Formidable challenges to adopting cordon pricing

“Social equity was the conversation stopper when it came to congestion pricing,” Stuart Cohen, the founding director of Oakland-based TransForm, told Hu. “In West Coast cities, equity is very high on the political agenda.”

While imposing tolls on drivers brings up issues of equity, Joe Cortright of City Observatory reminds us that equity is a concern with all transportation funding options. 

Fortunately, Cohen's group and the NRDC published a report to deal with this set of challenges. See Todd Litman's post, "Road Pricing Equity Report and Toolkit."

In the Manhattan program, "[r]esidents of the CBD [Central Business District] making less than $60,000 per year (adjusted gross income) are entitled to a tax credit equal to the amount paid for tolls (except if the toll is claimed as a business expense)," write Kate Slevin and Alex Matthiessen in a timely post on April 5 for Streetsblog NYC: "Every Last Detail About Congestion Pricing … Explained!"

Matthiessen worked with Charles Komanoff, a New York economist in an earlier version of cordon pricing promoted by Move NY (see 2017 post, also based on Hu's reporting). "[T]he idea of “putting a price on driving” clashes with America’s car-loving culture in which driving wherever the road may lead is often seen as the ultimate freedom," Komanoff tells Hu.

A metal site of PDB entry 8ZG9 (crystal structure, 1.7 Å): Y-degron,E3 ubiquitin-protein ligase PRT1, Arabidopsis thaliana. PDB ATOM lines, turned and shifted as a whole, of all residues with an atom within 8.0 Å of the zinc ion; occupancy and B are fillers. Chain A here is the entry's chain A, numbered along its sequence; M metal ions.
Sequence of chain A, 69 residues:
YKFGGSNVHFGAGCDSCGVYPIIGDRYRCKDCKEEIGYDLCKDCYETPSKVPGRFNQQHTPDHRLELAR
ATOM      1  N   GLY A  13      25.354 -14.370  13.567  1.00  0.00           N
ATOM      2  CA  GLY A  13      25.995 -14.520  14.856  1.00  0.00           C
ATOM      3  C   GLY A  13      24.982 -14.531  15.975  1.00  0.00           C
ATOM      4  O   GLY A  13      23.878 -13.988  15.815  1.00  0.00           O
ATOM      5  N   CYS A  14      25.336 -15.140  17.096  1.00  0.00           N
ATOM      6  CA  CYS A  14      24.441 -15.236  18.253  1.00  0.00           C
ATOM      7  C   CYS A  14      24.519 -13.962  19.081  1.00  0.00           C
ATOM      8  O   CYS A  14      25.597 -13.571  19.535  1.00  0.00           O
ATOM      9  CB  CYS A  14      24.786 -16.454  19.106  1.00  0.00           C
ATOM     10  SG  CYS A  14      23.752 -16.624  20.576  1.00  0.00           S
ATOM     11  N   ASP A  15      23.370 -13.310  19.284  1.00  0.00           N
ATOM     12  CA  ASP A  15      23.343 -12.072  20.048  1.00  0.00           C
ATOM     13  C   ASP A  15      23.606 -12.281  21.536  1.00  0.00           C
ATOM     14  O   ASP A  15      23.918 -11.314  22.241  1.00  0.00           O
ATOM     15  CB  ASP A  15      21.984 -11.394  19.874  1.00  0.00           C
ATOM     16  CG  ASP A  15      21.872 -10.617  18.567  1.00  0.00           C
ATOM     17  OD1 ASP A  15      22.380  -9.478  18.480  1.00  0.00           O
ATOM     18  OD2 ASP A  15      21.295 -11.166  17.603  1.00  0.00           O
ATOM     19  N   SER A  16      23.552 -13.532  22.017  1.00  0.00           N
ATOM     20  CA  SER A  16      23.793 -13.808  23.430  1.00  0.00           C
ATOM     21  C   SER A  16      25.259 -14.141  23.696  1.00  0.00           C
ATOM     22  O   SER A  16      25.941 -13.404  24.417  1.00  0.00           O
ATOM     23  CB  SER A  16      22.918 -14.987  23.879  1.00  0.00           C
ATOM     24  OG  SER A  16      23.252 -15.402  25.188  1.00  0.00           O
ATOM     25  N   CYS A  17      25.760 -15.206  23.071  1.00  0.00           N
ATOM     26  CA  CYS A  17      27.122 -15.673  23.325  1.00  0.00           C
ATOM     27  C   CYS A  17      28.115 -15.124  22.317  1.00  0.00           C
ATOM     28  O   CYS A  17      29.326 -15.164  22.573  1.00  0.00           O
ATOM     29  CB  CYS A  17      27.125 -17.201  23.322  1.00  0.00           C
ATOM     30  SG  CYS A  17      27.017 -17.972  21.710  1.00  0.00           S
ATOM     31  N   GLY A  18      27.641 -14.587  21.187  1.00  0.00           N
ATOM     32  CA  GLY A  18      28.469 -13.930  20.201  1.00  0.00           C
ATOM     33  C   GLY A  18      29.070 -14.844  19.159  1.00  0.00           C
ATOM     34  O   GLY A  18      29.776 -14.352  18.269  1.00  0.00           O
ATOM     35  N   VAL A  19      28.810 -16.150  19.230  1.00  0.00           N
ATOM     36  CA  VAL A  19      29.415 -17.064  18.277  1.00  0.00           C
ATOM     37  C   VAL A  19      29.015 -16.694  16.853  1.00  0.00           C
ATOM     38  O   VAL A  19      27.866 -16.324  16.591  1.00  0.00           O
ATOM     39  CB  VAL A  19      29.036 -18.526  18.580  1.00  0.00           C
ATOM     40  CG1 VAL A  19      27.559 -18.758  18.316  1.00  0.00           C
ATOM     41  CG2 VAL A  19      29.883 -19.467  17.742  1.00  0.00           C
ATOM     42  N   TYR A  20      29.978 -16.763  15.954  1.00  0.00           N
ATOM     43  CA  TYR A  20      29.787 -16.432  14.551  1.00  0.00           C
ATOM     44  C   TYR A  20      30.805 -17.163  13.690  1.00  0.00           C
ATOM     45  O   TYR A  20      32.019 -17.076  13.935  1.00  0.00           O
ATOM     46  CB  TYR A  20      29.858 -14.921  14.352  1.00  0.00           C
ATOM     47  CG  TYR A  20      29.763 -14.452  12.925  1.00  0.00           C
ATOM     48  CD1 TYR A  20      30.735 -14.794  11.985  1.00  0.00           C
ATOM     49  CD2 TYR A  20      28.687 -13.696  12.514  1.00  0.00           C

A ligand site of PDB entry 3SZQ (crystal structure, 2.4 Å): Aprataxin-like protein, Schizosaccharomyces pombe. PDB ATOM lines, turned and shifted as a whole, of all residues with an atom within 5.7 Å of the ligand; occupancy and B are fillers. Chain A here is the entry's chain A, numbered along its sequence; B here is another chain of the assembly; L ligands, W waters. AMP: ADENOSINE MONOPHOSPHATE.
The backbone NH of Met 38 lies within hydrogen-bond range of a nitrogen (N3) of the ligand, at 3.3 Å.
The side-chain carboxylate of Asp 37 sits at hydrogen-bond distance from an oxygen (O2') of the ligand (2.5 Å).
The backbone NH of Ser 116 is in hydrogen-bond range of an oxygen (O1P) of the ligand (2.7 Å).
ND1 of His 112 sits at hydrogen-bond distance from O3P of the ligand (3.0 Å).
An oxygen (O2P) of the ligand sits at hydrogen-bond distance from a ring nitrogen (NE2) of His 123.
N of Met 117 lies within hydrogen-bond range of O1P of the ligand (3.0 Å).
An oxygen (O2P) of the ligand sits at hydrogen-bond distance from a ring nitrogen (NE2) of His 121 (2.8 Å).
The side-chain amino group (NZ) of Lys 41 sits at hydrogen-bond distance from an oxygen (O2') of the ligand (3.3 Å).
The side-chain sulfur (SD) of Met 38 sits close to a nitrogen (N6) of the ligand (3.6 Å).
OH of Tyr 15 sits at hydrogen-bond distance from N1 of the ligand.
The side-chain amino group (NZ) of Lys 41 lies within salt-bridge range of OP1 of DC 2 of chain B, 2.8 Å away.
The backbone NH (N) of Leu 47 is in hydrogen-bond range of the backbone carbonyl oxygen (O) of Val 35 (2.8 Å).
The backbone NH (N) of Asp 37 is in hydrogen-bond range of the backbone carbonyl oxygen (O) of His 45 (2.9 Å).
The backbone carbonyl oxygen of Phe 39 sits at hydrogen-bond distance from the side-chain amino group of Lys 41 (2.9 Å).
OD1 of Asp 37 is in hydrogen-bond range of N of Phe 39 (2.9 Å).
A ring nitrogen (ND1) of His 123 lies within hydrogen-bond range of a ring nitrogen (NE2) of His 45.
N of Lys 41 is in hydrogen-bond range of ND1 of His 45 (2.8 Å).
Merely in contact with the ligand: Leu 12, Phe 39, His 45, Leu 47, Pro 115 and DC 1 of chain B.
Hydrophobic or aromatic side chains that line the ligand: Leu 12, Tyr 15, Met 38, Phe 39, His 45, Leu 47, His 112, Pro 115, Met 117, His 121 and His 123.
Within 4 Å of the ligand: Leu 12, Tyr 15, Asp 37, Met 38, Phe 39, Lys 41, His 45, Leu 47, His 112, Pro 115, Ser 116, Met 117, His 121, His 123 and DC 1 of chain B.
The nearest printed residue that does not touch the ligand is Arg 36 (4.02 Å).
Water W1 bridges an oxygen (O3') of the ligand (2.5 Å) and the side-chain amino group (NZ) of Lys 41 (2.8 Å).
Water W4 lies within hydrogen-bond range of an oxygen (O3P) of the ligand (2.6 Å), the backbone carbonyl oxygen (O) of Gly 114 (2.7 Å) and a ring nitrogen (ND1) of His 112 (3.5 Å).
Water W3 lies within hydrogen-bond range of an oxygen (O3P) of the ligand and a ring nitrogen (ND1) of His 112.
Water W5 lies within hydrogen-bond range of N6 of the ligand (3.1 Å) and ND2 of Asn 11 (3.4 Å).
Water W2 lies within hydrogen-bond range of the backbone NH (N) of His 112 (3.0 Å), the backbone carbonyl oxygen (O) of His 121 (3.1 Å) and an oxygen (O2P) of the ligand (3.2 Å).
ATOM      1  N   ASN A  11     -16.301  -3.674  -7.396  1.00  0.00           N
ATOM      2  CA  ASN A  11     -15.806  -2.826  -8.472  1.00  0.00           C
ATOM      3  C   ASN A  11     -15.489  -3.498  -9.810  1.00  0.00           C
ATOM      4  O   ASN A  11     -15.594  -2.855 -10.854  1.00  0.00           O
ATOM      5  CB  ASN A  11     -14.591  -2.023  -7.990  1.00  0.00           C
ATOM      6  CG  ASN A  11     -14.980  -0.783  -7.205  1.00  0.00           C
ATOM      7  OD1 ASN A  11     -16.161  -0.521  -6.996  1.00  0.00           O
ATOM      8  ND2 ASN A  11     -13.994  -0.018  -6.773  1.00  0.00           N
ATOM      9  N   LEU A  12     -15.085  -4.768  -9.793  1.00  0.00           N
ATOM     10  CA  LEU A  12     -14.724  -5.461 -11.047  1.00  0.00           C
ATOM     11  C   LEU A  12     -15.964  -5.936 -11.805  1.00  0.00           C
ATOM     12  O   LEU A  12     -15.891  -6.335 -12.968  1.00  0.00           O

And with that assertion, we come right back to where this post began: if you haven't read, "Congestion Pricing Marks the End of an Era," do so now!

Related in Planetizen:

Monday, April 1, 2019 in The New York Times

Chicago Commute

The Right to Mobility

As we consider how to decarbonize transportation, preserving mobility, especially for lower- and middle-income people, must be a priority.

January 26, 2023 - Angie Schmitt

Sharrow bike markings on black asphalt two-lane road with snowy trees

Early Sharrow Booster: ‘I Was Wrong’

The lane marking was meant to raise awareness and instill shared respect among drivers and cyclists. But their inefficiency has led supporters to denounce sharrows, pushing instead for more robust bike infrastructure that truly protects riders.

January 26, 2023 - Streetsblog USA

View of stone-paved street with pedestrians and "Farmers Market" neon sign on left and old buildings on right in Seattle, Washington

Push and Pull: The Link Between Walkability and Affordability

The increased demand for walkable urban spaces could make them more and more exclusionary if cities don’t pursue policies to limit displacement and boost affordability.

January 27, 2023 - Smart Cities Dive

Aerial view of downtown Milwaukee, Wisconsin at sunset

Milwaukee County Makes Substantial Progress on Homelessness

In 2022, the county’s point-in-time count of unhoused people reflected just 18 individuals, the lowest per-capita in the country.

10 minutes ago - Urban Milwaukee

Crosswalk with pedestrians in front of four-story red brick buildings in New Haven, Connecticut

Opinion: Connecticut Vision Zero Bill A Step in the Right Direction

The proposed legislation could energize efforts to eliminate fatal crashes and fix the structural flaws that make roads inherently more dangerous.

1 hour ago - CT News Junkie

View of Tacoma, Washington with Mount Rainier in background

Tacoma Developing New Housing Policy

The city’s Home in Tacoma plan is designed to address the region’s growth and rising housing prices, but faces local backlash over density and affordability concerns.

February 2 - The Urbanist